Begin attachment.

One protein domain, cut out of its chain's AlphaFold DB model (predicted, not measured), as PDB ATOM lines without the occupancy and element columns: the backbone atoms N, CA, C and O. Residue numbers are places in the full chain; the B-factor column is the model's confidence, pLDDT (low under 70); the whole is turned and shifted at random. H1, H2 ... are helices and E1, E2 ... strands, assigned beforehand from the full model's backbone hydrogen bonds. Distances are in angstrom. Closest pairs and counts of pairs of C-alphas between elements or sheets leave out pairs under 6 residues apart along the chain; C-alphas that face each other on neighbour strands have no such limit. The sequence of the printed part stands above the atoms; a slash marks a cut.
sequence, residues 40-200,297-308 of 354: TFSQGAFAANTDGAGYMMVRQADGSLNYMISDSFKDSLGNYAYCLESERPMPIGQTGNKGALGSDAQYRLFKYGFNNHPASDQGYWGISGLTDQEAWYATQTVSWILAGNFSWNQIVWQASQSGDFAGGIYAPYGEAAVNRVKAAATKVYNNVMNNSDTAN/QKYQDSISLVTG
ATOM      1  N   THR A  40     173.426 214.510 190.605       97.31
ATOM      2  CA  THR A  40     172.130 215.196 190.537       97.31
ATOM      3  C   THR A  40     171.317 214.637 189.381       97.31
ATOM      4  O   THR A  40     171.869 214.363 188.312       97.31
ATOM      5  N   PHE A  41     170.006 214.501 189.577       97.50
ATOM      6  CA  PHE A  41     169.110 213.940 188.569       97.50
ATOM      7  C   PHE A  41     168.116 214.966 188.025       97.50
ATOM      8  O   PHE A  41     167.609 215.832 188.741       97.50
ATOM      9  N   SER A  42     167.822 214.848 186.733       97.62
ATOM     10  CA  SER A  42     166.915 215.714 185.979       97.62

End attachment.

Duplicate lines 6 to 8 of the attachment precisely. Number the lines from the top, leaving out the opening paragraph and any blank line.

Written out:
ATOM      5  N   PHE A  41     170.006 214.501 189.577       97.50
ATOM      6  CA  PHE A  41     169.110 213.940 188.569       97.50
ATOM      7  C   PHE A  41     168.116 214.966 188.025       97.50